# Talk:Hypercycle (geometry)

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## List of properties copied?

It seems that the bulleted list of properties were copied directly from http://www.math.uncc.edu/~droyster/math3181/notes/hyprgeom/node68.html, which is referenced in the article. -- SilverStar 05:30, 25 October 2006 (UTC)

I started from that list, but I reformulated the properties, changed the order and added some. The proofs are not taken from there: I did them myself, partially following Martin's book. Eubulide 07:36, 25 October 2006 (UTC)

## Circle Limit III

The text says that the Escher print contains hypercycles, but it doesn't explain why. Where's the straight line that one of those hypercycles is based on, and what defines the distance between them? 171.64.71.123 00:01, 11 January 2007 (UTC)

In the Poincaré model, a circle represents
* a circle if it does not meet the horizon;
* a horocycle if it is tangent to the horizon;
* a straight line if it cuts the horizon at right angles;
* a hypercycle if it cuts the horizon at any other angle.
Since Escher's arcs are not perpendicular to the horizon, they must be hypercycles. The axis of a hypercycle is represented by the perpendicular circle that meets the horizon in the same pair of points. Sorry I can't help more than that. —Tamfang 08:39, 28 February 2007 (UTC)
I can see that in the actual woodcut, the lines seem to be at slight angles to perpendicular where they meet the horizon. The question is whether this is intended or not. I always thought of it as just a representational imperfection, just as how pencil strokes of finite width usually represent ideally widthless geometrical objects.
I started to write this comment with the intention of showing that Escher must have intended straight lines, but along the way I became convinced that he couldn't have. At first I thought that their being hypercycles would spoil the bilateral symmetry of the fish, but they are not symmetric to begin with - angle of the back corner of the fin is always 90° for right fins but 120° for left fins.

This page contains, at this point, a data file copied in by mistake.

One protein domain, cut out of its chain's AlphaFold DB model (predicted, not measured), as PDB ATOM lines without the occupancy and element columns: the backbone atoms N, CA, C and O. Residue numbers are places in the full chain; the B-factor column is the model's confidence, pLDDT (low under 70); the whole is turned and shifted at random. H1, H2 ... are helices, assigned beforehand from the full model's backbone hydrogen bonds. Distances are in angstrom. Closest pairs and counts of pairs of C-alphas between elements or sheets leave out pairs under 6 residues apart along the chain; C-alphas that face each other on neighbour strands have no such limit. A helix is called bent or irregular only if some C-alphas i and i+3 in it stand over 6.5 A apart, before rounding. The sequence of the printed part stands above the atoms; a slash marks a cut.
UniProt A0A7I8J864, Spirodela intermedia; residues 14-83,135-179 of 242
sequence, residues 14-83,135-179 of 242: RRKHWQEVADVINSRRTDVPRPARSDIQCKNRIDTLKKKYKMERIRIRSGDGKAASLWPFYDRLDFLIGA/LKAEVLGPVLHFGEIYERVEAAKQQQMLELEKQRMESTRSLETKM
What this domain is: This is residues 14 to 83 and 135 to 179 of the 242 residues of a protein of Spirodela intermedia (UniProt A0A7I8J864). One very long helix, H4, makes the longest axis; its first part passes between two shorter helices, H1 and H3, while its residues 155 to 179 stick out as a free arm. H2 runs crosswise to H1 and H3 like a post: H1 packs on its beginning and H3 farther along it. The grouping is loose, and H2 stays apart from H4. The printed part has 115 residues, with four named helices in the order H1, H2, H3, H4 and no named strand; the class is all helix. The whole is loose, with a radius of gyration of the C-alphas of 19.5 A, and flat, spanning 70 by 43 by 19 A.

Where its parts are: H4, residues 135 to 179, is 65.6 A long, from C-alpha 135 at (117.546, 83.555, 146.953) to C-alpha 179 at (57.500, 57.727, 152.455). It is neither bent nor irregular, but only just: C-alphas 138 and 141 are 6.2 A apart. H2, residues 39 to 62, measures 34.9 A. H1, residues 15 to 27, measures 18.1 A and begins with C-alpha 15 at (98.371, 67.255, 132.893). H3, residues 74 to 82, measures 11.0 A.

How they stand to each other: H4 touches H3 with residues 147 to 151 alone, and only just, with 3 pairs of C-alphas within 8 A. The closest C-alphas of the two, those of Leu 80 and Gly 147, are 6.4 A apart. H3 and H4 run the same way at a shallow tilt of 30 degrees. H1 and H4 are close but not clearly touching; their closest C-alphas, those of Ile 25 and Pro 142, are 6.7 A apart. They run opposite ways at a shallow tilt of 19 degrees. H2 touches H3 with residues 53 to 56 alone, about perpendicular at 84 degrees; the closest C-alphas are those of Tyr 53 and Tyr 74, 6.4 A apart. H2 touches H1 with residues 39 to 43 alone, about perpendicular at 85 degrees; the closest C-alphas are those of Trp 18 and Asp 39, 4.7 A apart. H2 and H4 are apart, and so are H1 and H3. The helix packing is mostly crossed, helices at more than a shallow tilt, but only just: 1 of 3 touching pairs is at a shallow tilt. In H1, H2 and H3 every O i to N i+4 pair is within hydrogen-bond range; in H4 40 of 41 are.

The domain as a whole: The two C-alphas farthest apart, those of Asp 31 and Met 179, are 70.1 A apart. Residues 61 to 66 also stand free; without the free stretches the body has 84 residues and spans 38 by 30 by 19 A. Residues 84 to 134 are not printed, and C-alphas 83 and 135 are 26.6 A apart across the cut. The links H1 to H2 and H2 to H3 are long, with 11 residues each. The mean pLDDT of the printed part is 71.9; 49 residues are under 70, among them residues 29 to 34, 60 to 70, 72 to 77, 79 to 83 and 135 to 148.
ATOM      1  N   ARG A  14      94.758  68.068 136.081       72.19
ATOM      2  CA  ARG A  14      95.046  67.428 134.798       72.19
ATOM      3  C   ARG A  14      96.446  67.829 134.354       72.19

Even if each fish is individually non-symmetric we must, however, assume that each fish is congruent with every other fish; otherwise the entire artistic point of the woodcut is lost. This means by necessity that the white lines always meet each other at 60° angles (each angle in a six-way meet is alternately the right part of a head plus the right part of a tail, or the left part of a head plus the left part of a tail, but these two possibilities must be equal because they are opposite). Consider now the two different quadrilaterals centered on the middle of the disk. One, standing on its corner, has spines of yellow and green fish as its sides and a side length of one fish, and another, lying on a side, has spines of red and blue fish as its sides and a side length of two fish. If the white lines are straight, we have two regular quadrilaterals, both with 60° corners but one with straight sides twice as long as the other. This is an impossible configuration in hyperbolic geometry; there is no such thing as figures that are similar but have diferent sizes. Thus we're forced to abandon the assumption that the spines are straight lines. And having seen that, they do indeed look like hypercycles. –Henning Makholm 14:56, 6 May 2007 (UTC)
The recent biography of Coxeter says the arcs are "branches of equidistant curves that cut through corresponding vertices of the octagons of the underlying tessellation." The "underlying tessellation" must be {8,3}. Its vertices are the intersections of the white lines plus the triple points of the left fins. —Tamfang 17:06, 6 May 2007 (UTC)
That makes sense. I'll try to brush up a bit on hyperbolic trigonometry, and see if I can compute the answer to the original question, i.e. where the axes are with respect to the fish pattern. –Henning Makholm 20:36, 6 May 2007 (UTC)

## Higher dimensions?